**Bending stiffness of unsymmetrical multilayered corrugated board: Influence of boundary conditions**,”

*BioResources*18(4), 7611-7628.

#### Abstract

In laboratory practice, several standards for testing the bending stiffness of corrugated board are used. There are often cases of tests where the results depend on the way the sample is placed on the supports. The problem arises when the board is five-ply (with two corrugated layers with different corrugation heights) or when the board has asymmetrically selected papers on the flat layers. This article focuses on the problem related to boundary conditions, with particular attention to the local effects of the support of the sample. Because the cardboard layers, both flat and corrugated, have a small thickness, a slight deformation of the papers can always be observed at the point of contact between the sample and the support, which affects the readings of the measured stiffness. The paper presents theoretical and numerical analyses showing how much the method of supporting the sample affects the measured bending stiffness of various samples. Numerical observations were compared with the results of analyses presented by other scientists as well as with experimental results.

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#### Full Article

**Bending Stiffness of Unsymmetrical Multilayered Corrugated Board: Influence of Boundary Conditions**

Damian Mrówczyński,^{a} Jolanta Pozorska,^{b} Tomasz Garbowski,^{c,}* and Zbigniew Pozorski ^{d}

In laboratory practice, several standards for testing the bending stiffness of corrugated board are used. There are often cases of tests where the results depend on the way the sample is placed on the supports. The problem arises when the board is five-ply (with two corrugated layers with different corrugation heights) or when the board has asymmetrically selected papers on the flat layers. This article focuses on the problem related to boundary conditions, with particular attention to the local effects of the support of the sample. Because the cardboard layers, both flat and corrugated, have a small thickness, a slight deformation of the papers can always be observed at the point of contact between the sample and the support, which affects the readings of the measured stiffness. The paper presents theoretical and numerical analyses showing how much the method of supporting the sample affects the measured bending stiffness of various samples. Numerical observations were compared with the results of analyses presented by other scientists as well as with experimental results.

*DOI: 10.15376/biores.18.4.7611-7628*

*Keywords: Corrugated board; Bending stiffness; Multilayer unsymmetrical panels; Boundary conditions; Finite element analysis *

*Contact information: a: Doctoral School, Poznan University of Life Sciences, Wojska Polskiego 28, 60-637 Poznan, Poland; b: Department of Mathematics, Czestochowa University of Technology, Armii Krajowej 21, 42-201 Czestochowa, Poland; c: Department of Biosystems Engineering, Poznan University of Life Sciences, Wojska Polskiego 50, 60-627 Poznan, Poland; d: Institute of Structural Analysis, Poznan University of Technology, Piotrowo 5, 60-965 Poznan, Poland;*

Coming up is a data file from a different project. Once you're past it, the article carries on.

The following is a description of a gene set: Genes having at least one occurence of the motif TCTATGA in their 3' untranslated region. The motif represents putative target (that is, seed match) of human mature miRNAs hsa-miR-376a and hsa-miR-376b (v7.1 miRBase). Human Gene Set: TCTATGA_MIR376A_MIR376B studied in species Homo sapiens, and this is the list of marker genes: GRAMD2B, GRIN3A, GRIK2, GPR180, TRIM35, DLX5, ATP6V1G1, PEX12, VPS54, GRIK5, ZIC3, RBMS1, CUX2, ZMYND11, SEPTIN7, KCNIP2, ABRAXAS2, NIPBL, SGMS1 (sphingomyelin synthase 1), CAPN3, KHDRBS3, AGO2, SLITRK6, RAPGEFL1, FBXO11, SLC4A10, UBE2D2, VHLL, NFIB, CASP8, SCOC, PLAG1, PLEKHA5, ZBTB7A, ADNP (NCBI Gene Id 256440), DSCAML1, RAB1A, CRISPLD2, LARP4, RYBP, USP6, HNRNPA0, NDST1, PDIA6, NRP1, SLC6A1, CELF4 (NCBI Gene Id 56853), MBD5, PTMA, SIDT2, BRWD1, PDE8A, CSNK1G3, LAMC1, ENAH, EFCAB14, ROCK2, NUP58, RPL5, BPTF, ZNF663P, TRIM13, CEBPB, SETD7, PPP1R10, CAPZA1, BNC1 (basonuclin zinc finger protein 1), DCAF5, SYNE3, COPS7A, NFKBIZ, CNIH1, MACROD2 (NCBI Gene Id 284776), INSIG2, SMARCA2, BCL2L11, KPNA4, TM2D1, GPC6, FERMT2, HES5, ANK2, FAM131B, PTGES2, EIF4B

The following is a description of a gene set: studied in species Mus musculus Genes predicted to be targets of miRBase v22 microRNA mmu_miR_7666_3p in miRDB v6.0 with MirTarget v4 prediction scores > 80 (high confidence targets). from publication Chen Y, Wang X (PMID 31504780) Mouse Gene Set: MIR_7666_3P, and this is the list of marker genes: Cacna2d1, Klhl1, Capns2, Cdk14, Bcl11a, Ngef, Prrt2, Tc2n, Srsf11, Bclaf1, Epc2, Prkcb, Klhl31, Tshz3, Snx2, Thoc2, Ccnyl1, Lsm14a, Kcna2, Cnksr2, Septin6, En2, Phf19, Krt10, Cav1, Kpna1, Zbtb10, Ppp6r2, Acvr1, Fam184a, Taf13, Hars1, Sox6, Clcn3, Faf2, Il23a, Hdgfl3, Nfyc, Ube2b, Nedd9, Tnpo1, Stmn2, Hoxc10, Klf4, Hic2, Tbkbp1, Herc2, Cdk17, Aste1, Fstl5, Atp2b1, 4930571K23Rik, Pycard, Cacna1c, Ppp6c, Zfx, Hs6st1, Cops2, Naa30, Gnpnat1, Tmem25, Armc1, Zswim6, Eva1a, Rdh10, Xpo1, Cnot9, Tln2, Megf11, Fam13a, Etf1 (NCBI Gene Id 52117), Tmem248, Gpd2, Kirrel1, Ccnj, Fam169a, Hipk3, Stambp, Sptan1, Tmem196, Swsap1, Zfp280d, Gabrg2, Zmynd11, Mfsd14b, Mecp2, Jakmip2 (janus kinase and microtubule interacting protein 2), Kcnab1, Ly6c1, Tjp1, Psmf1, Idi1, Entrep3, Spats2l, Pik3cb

* * Corresponding author: tomasz.garbowski@up.poznan.pl*

**INTRODUCTION**

Cardboard is a material commonly used around the world. The volume of production of cardboard products and the dynamics of the development make this sector in the first place of the entire paper industry. Cardboard is widely used mainly in the following industries: packaging, transportation, catering, construction and renovation, food, advertising, but also in everyday life.

Cardboard packaging is very common because it is a product that is cheap and suitable for mass production. Corrugated cardboard is made of paper, making it an environmentally friendly product and 100 percent recyclable, thus displacing plastic. Scientific research has shown that corrugated fibres can be reused more than 25 times without significant loss of quality (Putz and Schabel 2018), although heavy metal contamination of the cardboard is a problem (Mertoglu-Elmas 2017). It is also a very lightweight material. Hence, the packaging made of this material does not affect the final weight of the shipment. Ultimately, corrugated board is very strong, protects objects from shock and mechanical damage, and absorbs impacts (Wang *et al*. 2021). Corrugated board composites are also ideal as elements of sound absorbers (Chanlert *et al.* 2022).

This product has a few disadvantages. Corrugated board is a material that is very sensitive to environmental conditions, especially moisture. It is also a material without special coatings or admixtures. Paper will not be resistant to moisture and needs proper storage and warehousing conditions. Moisture and temperature that is too high may cause a decrease in stiffness and cause stresses in the corrugated layers, which may lead to tearing of the paper. Moisture levels that are too low can lead to cracking of flutes in the corrugated layers in the material and, consequently, of entire cardboard sheets. The effect of temperature and relative humidity on the compressive strength of corrugated boxes is studied in Liu *et al.* (2010). The sensitivity of paperboard to environmental conditions is forcing manufacturers to seek new solutions such as innovative low-diffusion corrugated cardboard coated with a polymer-wax coating. An Innovative Cardboard ARchitecture Object, ICARO, modular, highly sustainable, has just been developed in Sicily and is in the testing phase (Sapienza *et al.* 2022).